In keeping with the tenor of the Old Town Chinatown District, the AMA workplace and the entire building capitalizes on a historic method of construction design, combined with modern day building codes and design sensibilities. Wood, glass, steel, and concrete are used prominently throughout. Timber construction framing and exposed glue-laminated timber beams dominate the space, and concrete floors provide a modern, urban aesthetic.
Fire Station 76
Owner: Multnomah County Rural Fire Protection District 10
Architect: Hennebery Eddy Architects, Inc.
Fire Station 76 serves Multnomah County Rural Fire Protection District 10 – a community of small family farms and nurseries. Taking inspiration from local agricultural buildings, the design layers the subtle rural character of the area over the distinct functions of living and working.
The structure comprises two masses: a vaulted apparatus bay clad with metal and an office and living quarters wrapped in charred wood. Shou Sugi Ban, a traditional Japanese technique, was used to char the wood surface, providing protection from rot, decay, and insects. Warm western red cedar-clad porches carve into the living quarters, providing a rich comparison for the adjacent charred wood. The cedar continues to the daylight-filled building interior, blending inside with outside.
The building orientation rotates with the east porch and dayroom, where crews spend most of their time, angled to capture views of the Cascade mountain range, and the apparatus bay facing the road, presenting the most recognizable feature of a fire station – the engines – to the public.
Architect: LEVER Architecture
Note: We had the pleasure of touring Albina Yard in the 2016 Mass Timber Conference Building Tour while the building was still under construction and now have the unique opportunity to see the finished product.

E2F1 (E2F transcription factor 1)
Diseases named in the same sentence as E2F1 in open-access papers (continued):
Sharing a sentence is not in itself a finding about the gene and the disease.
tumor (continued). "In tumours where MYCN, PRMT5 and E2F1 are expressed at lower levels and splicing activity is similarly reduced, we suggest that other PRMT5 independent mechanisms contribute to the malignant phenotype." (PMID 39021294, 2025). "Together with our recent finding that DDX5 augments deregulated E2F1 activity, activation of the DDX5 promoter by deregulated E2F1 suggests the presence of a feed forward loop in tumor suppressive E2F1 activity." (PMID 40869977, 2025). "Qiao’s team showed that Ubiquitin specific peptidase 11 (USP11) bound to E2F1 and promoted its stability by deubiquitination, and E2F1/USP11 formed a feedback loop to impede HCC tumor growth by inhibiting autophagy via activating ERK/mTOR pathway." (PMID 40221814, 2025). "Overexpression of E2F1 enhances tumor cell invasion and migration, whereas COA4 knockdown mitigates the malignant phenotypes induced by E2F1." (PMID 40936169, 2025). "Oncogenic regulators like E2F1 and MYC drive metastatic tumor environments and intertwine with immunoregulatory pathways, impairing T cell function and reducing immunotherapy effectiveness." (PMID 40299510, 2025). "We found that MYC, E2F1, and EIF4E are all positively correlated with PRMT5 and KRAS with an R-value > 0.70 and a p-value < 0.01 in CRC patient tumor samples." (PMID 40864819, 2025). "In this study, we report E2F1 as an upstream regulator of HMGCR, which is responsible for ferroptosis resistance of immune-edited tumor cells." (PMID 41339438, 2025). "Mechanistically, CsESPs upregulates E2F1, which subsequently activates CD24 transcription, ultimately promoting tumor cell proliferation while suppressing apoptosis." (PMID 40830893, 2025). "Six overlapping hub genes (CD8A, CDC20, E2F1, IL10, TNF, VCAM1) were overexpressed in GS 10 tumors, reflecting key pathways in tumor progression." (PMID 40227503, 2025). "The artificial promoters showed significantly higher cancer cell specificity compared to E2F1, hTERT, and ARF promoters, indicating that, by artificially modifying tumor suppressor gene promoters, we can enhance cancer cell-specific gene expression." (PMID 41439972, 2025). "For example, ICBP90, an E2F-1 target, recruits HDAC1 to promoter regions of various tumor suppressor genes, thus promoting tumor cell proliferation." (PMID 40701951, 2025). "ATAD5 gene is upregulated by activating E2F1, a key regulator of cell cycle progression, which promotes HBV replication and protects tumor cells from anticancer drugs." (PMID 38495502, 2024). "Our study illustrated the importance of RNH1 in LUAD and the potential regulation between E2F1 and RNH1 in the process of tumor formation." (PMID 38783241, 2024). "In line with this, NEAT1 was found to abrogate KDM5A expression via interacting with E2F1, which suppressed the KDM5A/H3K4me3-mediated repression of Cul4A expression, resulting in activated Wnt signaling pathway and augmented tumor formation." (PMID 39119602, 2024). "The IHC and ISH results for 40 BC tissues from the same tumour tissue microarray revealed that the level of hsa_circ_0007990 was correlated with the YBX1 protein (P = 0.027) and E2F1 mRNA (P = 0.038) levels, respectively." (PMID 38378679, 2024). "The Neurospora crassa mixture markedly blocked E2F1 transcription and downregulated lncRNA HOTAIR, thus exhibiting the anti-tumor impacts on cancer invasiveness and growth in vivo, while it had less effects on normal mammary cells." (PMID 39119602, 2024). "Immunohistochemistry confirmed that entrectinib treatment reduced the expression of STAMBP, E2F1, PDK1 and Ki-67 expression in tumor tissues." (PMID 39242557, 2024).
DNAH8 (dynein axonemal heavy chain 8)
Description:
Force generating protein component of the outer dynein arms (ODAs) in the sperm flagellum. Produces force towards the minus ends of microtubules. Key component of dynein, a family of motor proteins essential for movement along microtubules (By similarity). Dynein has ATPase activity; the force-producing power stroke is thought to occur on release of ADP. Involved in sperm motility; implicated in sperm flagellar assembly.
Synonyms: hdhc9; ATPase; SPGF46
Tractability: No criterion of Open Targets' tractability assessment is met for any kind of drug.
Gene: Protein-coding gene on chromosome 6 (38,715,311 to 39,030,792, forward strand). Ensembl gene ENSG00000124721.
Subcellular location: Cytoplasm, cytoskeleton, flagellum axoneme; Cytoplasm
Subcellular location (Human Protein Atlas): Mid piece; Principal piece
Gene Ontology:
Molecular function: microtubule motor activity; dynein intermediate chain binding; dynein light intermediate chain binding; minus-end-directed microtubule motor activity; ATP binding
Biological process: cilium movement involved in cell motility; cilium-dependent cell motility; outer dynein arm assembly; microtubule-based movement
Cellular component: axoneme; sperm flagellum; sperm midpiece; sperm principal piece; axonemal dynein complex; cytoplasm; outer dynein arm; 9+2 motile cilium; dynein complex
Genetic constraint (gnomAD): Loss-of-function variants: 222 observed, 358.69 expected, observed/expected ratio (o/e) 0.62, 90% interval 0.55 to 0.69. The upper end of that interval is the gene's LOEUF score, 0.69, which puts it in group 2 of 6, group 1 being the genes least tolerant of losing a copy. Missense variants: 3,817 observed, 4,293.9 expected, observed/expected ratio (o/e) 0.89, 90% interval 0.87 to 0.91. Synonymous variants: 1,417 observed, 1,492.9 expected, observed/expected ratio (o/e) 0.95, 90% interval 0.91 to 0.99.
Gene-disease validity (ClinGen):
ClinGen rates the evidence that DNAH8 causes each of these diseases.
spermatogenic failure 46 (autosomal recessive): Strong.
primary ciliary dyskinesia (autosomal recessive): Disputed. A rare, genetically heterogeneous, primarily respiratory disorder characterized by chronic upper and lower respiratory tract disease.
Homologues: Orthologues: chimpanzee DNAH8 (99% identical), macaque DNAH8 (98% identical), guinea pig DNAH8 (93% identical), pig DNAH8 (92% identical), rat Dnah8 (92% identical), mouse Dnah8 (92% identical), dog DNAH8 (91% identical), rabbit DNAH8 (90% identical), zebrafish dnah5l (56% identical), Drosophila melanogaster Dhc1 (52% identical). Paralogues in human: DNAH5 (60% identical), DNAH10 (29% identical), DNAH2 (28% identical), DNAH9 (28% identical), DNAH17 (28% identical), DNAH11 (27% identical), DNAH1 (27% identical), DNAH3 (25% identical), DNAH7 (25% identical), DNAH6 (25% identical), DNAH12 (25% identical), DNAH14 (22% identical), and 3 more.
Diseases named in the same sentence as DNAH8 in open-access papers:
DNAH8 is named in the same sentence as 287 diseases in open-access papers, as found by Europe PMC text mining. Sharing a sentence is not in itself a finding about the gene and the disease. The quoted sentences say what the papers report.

Albina Yard is a new 16,000 sf speculative office building with ground floor retail located in North Portland. The building utilizes mass timber construction, with a glue-laminated timber frame and CLT panels manufactured and prefabricated in Riddle, Oregon.
The project’s primary goal was to utilize domestic CLT in a market-rate office building that would pave the way for broader market adoption of renewable mass timber construction technologies in Portland and the US. The design approach reflects a commitment to this sustainable technology by developing an architecture focused on economy and simplicity, material expression, and the careful resolution and integration of all M/E/P building systems to foreground the beauty of the exposed Douglas fir structural frame.
At the street level, the floor plan is organized around activating a small “L” shaped infill site in a mixed residential / light industrial neighborhood. The side-loaded structural core connects the public entry to a day-lit CLT egress stair that opens onto a private south-facing courtyard. The retail space also connects to the street with a café/bar adjacent to the courtyard space. The upper floors have expansive views of Mt. Hood and downtown Portland, and are also divisible into four smaller units.